The Public Pension Outrage and Alan Greenspan’s Pension
Monday 16 August 2010
by: Dean Baker, t r u t h o u t | Op-Ed
In recent weeks, there has been a serious effort by the
conservatives and even many centrists to whip up anger
at public sector workers over their pensions. The basic
story is that public sector workers get better pensions
on average than their private sector counterparts. At
the same time, most state and local pension funds have
large shortfalls, implying that additional government
revenue will be needed to keep them solvent.
This is supposed to make people really angry at public
sector workers. The right-wing noise factory has been
whipping up the hostility at public employees, sensing
that they may have another ACORN on their hands. A New
York Times columnist even called on retired public
employees to give back pensions for which they worked
and have solid legal claims.
We should recognize the attack on public sector workers
for what it is: a sleazy case of scapegoating that it
is intended to divert people’s attention from the real
villains in this economy, the Wall Street boys and the
inept economic policymakers who took the economy to
ruin and seem intent on leaving it there.
The basic facts are straightforward. Adjusting for
education and experience, public sector workers
actually get paid slightly less on average than their
counterparts in the private sector. It is likely that
the lower pay is largely or fully offset by a better
benefit package, but it is likely that the difference
in benefit packages between public and private sector
workers is not as large as it may seem.
First, it is important to realize that public sector
workers are far more likely to have a college or
advanced degree than the population as a whole. While
most workers have little by way of a defined benefit or
defined contribution pension, most workers with college
or advanced degrees can count on being entitled to at
least a modest pension income in retirement.
Second, many public sector workers are not covered by
Social Security. This means that whatever they get from
a government pension will be the bulk of their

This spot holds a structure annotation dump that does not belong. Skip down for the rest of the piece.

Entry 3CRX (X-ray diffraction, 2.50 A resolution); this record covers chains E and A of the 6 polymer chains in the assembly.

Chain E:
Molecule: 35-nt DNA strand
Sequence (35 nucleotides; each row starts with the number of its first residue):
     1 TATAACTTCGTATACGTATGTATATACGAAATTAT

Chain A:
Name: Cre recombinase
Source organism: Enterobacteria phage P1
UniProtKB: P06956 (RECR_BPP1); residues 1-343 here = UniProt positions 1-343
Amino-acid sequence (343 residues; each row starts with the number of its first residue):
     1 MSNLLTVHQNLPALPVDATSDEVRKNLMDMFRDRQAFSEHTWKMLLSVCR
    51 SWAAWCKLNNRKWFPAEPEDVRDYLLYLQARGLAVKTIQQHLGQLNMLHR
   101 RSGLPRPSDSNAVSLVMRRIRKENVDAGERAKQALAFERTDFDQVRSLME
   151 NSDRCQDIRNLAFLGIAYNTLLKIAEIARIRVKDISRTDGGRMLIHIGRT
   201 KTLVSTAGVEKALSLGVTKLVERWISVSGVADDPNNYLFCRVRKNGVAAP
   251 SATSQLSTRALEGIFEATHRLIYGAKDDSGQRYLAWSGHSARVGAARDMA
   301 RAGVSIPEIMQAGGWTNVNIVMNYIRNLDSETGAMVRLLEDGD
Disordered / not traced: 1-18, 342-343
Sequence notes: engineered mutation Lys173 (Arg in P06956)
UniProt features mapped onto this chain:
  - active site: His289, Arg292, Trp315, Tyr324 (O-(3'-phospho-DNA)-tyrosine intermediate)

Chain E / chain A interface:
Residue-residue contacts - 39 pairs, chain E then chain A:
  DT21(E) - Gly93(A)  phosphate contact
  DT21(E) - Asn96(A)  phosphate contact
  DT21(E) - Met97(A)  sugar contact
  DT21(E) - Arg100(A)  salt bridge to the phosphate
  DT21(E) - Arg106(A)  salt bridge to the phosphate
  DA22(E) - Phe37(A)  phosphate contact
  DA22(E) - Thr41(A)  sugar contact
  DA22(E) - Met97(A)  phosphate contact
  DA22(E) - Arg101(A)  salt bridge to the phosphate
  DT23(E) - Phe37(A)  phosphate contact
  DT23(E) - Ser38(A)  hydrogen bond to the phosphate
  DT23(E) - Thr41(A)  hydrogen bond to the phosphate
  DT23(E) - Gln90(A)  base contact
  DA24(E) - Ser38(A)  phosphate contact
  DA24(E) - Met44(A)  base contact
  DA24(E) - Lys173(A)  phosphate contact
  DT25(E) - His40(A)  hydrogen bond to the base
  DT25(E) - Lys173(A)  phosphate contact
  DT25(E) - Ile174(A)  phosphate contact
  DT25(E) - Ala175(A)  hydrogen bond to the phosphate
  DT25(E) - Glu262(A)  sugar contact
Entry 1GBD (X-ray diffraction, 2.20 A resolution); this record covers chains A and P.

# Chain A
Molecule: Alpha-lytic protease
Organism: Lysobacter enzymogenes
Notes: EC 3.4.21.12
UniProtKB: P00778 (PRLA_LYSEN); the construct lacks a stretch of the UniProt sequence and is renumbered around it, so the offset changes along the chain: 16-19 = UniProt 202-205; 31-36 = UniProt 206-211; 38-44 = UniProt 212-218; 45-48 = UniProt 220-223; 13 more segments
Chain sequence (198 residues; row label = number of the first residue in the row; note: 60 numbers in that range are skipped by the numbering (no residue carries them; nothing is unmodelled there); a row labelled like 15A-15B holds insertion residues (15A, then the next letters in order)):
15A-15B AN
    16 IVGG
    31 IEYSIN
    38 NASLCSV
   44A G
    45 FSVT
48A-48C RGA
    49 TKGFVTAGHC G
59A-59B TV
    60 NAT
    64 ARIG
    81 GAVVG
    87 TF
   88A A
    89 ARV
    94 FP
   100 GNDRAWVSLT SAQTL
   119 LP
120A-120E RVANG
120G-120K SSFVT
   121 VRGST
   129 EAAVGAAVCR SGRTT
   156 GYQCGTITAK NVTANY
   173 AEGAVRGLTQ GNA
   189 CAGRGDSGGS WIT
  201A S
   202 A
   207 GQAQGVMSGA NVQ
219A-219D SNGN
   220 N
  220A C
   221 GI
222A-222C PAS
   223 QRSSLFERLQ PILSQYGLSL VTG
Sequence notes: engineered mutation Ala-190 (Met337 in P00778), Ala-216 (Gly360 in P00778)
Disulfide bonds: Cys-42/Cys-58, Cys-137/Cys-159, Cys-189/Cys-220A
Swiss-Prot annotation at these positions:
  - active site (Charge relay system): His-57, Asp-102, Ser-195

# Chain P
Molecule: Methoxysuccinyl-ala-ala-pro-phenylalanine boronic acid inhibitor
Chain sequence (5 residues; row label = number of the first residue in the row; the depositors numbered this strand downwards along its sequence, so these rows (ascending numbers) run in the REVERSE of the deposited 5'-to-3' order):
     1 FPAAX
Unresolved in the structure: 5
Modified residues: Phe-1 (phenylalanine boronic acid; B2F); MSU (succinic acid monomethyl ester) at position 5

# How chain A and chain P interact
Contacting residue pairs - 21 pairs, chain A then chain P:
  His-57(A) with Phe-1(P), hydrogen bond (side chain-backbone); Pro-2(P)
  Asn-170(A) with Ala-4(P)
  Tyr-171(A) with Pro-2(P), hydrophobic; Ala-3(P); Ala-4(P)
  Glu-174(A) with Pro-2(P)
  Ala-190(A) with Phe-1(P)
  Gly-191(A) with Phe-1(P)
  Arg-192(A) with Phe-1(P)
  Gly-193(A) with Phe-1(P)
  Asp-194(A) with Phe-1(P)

retirement income; it will not be a supplement to their
Social Security benefits. With this in mind, the
$22,000 pension that an average retired public employer
received in 2007 hardly seems excessive.
This doesn’t mean that there are not some workers who
game the system and some categories of workers who may
not get too much. (Firefighters and police tend to do
best. Of course, these people regularly risk their
lives on the job during their working years.) In short,
the idea that we have a whole class of public employees
enjoying plush retirements is nonsense that can be
readily dismissed with a quick look at the data.
So, let’s get our eye on the ball. Fifteen million
people are not out of work because of generous public
employee pensions. Nor is this the reason that millions
of homeowners are underwater in their mortgages and
facing the loss of their home. In fact, if we cut all
public employee pensions in half tomorrow, it would not
create a single job or save anyone’s house.
The reason that millions of people are suffering is a
combination of Wall Street greed and incredible
economic mismanagement. As we know, the Wall Street
boys are back on their feet, with profits and bonuses
again at record levels, thanks to the trillions of
dollars in bailout money handed to them by the
government in the fall of 2008. If people want to be
angry at someone, the multi-million dollar bonuses
going to hotshot traders at Goldman Sachs and J.P.
Morgan might be a better target than a retired school
teacher’s $3,000 a month pension.
The other appropriate target for the public’s anger is
the people running economic policy, who failed to
prevent this entirely preventable disaster. While there
are many people who should be unemployed for this
colossal failure (none are), the culprit in chief is
Alan Greenspan, arguably the worst central banker of
all time. He insisted that everything was just fine
even as the housing bubble expanded in size to more
than $8 trillion at its peak. Did he think the bubble
would just keep expanding forever or did he really
believe that the economy could lose $8 trillion in
wealth without any serious fallout?
This is where we can talk about public pensions. While
Mr. Greenspan has retired as Fed chairman and,
therefore, cannot be fired, by my calculations he gets
something like $160,000 a year as a pension from the
government. There is probably no one less deserving of
their pension than Mr. Greenspan. If there is any
retired public employee in the country who should be
returning a pension, it is Mr. Greenspan.
What do you say, Mr. Chairman?
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